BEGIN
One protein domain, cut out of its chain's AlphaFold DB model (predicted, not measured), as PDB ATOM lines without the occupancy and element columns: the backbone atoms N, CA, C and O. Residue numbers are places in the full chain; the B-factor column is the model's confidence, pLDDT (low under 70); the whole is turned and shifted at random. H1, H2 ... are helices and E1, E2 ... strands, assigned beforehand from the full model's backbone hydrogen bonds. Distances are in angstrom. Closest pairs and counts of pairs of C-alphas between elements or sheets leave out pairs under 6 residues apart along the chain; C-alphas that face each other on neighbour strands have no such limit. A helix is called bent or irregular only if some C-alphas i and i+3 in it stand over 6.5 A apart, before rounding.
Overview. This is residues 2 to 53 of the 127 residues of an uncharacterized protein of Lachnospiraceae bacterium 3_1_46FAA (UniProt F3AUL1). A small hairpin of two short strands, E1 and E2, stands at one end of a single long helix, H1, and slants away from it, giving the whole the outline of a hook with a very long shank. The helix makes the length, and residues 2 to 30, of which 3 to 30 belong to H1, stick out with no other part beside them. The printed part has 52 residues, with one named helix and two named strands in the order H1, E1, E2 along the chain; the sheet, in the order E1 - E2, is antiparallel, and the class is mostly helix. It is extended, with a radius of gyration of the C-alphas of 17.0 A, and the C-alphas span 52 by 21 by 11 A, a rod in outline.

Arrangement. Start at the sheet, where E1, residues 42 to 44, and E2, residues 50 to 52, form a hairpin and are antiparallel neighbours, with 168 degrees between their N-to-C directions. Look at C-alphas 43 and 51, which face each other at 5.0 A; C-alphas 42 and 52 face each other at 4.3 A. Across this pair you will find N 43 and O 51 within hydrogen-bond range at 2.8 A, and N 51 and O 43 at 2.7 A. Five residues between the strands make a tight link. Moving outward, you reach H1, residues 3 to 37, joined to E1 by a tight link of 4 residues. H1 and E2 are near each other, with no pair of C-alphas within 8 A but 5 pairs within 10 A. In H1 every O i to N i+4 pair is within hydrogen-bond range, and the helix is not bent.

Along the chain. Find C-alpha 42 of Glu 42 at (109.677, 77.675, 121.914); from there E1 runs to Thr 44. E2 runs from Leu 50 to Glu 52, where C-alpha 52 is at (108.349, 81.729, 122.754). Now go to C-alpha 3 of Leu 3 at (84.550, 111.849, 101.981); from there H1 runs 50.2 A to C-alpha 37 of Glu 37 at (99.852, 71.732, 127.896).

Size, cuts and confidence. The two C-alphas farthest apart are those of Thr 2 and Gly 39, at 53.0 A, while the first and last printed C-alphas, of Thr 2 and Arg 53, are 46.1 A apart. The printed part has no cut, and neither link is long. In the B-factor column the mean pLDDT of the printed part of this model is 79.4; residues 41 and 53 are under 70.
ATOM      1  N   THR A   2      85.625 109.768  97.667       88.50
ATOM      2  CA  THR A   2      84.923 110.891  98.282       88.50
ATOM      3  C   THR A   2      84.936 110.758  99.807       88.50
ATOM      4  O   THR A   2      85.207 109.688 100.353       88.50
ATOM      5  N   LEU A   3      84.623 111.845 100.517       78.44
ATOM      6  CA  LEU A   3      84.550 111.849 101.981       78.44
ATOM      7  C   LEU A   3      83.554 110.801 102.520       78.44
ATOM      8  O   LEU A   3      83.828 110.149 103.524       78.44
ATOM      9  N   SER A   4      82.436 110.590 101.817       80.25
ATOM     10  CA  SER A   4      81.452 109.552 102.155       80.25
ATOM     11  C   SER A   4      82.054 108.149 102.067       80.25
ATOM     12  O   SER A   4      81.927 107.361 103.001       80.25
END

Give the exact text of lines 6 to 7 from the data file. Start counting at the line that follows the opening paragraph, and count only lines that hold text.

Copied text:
ATOM      2  CA  THR A   2      84.923 110.891  98.282       88.50
ATOM      3  C   THR A   2      84.936 110.758  99.807       88.50